> in mine or his code....


    #include <stdio.h>

    int main(int argc, char **argv) {
    int ch;

    if (argc < 2) puts("Usage: junk c <input");
    else
    while (EOF != (ch = getchar()))
    if (ch != *argv[1]) putchar(ch);
    return 0;
    }

    c:\c\junk>cc junk.c
    c:\c\junk>a s
    She will be a massless princess
    She will be a male prince

    Maybe this will convince you that C++ is not appropriate for many
    things.

    --
    Some informative links:
    <http://www.catb.org/~esr/faqs/smart-questions.html>
    <http://www.caliburn.nl/topposting.html>
    <http://www.netmeister.org/news/learn2quote.html>
    <http://cfaj.freeshell.org/google/> (taming google)
    <http://members.fortunecity.com/nnqweb/> (newusers)
    CBFalconer, Jan 23, 2007
    #9
  10. >>>>> "gs" == getsanjay sharma <> writes:

    gs> Me and my friend decided to solve a programming problem with
    gs> our own styles and then decide which one is the best. The
    gs> problem being: "Remove all occurrences of a character (case
    gs> insensitive) from a given string"

    You both wrote some horrendously bad code. This (below) is optimized
    for terseness, and has an additional feature that it will remove any
    character, not just S.

    #include <ctype.h>
    #include <string.h>
    #include <stdio.h>

    char *remove_char (char *target, char ch)
    {
    char *src = target;
    char *dst = target;

    char lch = tolower(ch);
    char sch;

    while (sch = *src++)
    if (tolower(sch) != lch)
    *dst++ = sch;

    *dst = 0;

    return target;
    }

    int main (void)
    {
    char in[] = " Asser is an asser and nothing but asser, so be solemsn";
    printf("The old string: %s\n", in);
    remove_char (in, 's');
    printf( "The new string: %s\n", in);

    return 0;
    }

    (Of course, in Perl, I'd just say $str =~ s/s//gi; and call it good.)

    Charlton


    --
    Charlton Wilbur
    Charlton Wilbur, Jan 23, 2007
    #10
  11. Guest

    Thanks a lot all your guys for your valuable time and comments...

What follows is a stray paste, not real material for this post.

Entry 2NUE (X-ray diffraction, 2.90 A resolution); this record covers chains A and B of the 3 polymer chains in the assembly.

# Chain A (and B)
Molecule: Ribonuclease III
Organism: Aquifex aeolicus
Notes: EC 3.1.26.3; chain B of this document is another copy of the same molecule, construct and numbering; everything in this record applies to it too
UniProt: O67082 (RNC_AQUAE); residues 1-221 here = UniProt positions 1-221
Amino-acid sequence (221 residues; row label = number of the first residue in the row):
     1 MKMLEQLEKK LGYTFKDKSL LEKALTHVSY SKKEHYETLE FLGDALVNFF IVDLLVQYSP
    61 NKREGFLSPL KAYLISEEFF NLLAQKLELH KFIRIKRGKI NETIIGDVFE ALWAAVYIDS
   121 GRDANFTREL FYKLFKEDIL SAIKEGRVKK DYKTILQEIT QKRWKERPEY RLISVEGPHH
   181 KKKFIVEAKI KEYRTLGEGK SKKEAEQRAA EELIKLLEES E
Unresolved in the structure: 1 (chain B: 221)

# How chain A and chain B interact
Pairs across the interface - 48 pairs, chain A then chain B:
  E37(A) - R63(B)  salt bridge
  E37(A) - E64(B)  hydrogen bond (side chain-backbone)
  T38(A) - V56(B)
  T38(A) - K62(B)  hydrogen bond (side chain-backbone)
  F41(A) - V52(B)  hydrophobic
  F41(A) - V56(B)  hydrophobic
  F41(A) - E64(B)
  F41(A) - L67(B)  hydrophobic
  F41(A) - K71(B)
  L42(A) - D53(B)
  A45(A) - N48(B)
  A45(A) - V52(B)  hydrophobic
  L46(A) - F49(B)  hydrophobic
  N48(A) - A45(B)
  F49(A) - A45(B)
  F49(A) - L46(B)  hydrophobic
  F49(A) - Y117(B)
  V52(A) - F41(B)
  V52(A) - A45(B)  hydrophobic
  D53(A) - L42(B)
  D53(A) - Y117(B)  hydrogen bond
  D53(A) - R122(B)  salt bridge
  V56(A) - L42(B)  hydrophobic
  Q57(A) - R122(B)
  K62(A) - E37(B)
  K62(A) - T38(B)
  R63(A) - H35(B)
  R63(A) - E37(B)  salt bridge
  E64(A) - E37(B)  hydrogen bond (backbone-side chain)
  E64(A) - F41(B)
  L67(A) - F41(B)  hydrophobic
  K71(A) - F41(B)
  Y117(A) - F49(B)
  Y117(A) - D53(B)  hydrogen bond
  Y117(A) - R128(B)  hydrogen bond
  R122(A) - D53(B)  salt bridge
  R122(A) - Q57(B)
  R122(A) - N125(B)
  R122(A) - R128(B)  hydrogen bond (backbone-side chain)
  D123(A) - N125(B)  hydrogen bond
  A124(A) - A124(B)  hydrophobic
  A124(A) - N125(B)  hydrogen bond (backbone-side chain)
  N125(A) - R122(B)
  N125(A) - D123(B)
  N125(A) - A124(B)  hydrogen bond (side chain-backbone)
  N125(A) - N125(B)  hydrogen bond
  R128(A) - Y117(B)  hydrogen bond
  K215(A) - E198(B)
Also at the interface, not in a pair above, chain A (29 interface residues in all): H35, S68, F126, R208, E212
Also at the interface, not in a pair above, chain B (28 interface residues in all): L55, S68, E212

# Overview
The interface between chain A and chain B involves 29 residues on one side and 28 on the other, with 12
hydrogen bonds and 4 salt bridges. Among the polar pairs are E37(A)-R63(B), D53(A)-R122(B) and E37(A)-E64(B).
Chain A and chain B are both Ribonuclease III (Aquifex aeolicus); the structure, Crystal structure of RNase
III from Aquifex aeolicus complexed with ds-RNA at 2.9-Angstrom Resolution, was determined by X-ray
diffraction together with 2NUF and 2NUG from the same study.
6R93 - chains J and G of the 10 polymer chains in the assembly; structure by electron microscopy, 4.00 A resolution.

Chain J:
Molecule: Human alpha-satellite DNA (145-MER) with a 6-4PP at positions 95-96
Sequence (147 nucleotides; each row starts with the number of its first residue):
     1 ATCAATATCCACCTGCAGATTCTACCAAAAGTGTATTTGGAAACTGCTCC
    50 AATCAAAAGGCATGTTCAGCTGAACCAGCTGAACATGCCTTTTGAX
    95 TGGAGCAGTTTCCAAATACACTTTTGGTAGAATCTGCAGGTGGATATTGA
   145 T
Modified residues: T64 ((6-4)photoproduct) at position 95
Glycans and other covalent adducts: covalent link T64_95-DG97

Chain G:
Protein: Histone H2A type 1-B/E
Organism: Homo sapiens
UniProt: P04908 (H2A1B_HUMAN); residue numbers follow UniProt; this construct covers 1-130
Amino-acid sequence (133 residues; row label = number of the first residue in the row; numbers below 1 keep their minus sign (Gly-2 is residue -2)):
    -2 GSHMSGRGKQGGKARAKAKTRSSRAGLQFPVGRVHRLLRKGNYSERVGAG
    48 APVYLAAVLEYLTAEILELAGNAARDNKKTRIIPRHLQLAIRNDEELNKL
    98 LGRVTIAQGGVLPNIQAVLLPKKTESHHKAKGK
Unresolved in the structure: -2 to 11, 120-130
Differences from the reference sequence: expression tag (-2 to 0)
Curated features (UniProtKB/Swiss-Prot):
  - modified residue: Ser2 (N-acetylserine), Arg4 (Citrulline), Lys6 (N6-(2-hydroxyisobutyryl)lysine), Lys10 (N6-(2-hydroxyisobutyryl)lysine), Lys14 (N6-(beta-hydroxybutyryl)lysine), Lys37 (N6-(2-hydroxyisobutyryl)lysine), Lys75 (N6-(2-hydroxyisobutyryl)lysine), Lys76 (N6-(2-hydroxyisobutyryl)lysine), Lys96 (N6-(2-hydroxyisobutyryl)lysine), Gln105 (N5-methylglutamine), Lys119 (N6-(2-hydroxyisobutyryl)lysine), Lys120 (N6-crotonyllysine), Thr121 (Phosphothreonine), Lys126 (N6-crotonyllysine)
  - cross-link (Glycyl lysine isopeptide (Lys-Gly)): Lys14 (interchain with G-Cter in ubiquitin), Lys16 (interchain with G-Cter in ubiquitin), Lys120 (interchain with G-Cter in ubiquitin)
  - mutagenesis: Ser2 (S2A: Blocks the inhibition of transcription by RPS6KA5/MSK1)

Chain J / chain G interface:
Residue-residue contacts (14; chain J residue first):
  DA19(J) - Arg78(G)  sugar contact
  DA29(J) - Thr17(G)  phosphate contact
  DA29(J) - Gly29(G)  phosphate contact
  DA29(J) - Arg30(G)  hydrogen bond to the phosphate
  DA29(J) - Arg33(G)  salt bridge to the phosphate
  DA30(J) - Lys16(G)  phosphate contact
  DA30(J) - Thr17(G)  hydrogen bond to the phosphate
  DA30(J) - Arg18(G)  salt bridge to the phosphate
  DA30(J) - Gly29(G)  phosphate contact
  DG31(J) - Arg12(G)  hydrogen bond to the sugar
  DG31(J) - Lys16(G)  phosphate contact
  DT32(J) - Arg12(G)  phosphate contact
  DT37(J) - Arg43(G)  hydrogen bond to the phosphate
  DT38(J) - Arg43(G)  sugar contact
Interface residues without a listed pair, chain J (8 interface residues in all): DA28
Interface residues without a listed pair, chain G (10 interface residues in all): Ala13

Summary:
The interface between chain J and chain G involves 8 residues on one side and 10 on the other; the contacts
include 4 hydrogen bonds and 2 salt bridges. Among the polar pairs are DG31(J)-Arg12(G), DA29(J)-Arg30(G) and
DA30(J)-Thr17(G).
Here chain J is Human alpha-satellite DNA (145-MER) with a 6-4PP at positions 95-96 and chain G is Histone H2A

Charlton Wilbur wrote:
    > You both wrote some horrendously bad code.


    Yes I know, I have already been clubbed by almost all the members
    because of this... ;-)

    > (Of course, in Perl, I'd just say $str =~ s/s//gi; and call it good.)


    Wish C was as forgiving as Perl...

    Thanks again all of you. When I have a C doubt, I know where to turn
    to.... :-D
    , Jan 24, 2007
    #11
  12. <> wrote in message
    news:...
    > Now the problem is, we can't get to decide which piece of code is more
    > computationally expensive and would start giving problems as the length
    > of the string increases.....


    Assuming uniform distribution of the characters to be removed, the memmove()
    method is O(N**2). This comes about because each of the later characters in
    the string may need to be moved many times.

    Both methods you proposed suck from an efficiency point of view.

    O(N**2) sucks very badly when O(N) is available.

    The most efficient method--and it is O(N)--would be to maintain two pointers
    within the string, one being the "put" point and the other being the "get"
    point. Just skip the "get" pointer over the characters you don't want. For
    all others, write them to the "put" pointer and advance it by one. The code
    is so trivial I won't write it for a newsgroup post.

    --
    David T. Ashley ()
    http://www.e3ft.com (Consulting Home Page)
    http://www.dtashley.com (Personal Home Page)
    http://gpl.e3ft.com (GPL Publications and Projects)
    David T. Ashley, Jan 24, 2007
    #12
  13. Ben Pfaff Guest

    "David T. Ashley" <> writes:

    > The most efficient method--and it is O(N)--would be to maintain two pointers
    > within the string, one being the "put" point and the other being the "get"
    > point. Just skip the "get" pointer over the characters you don't want. For
    > all others, write them to the "put" pointer and advance it by one. The code
    > is so trivial I won't write it for a newsgroup post.


    For what it's worth, I already put code for this somewhere else
    in the thread.
    --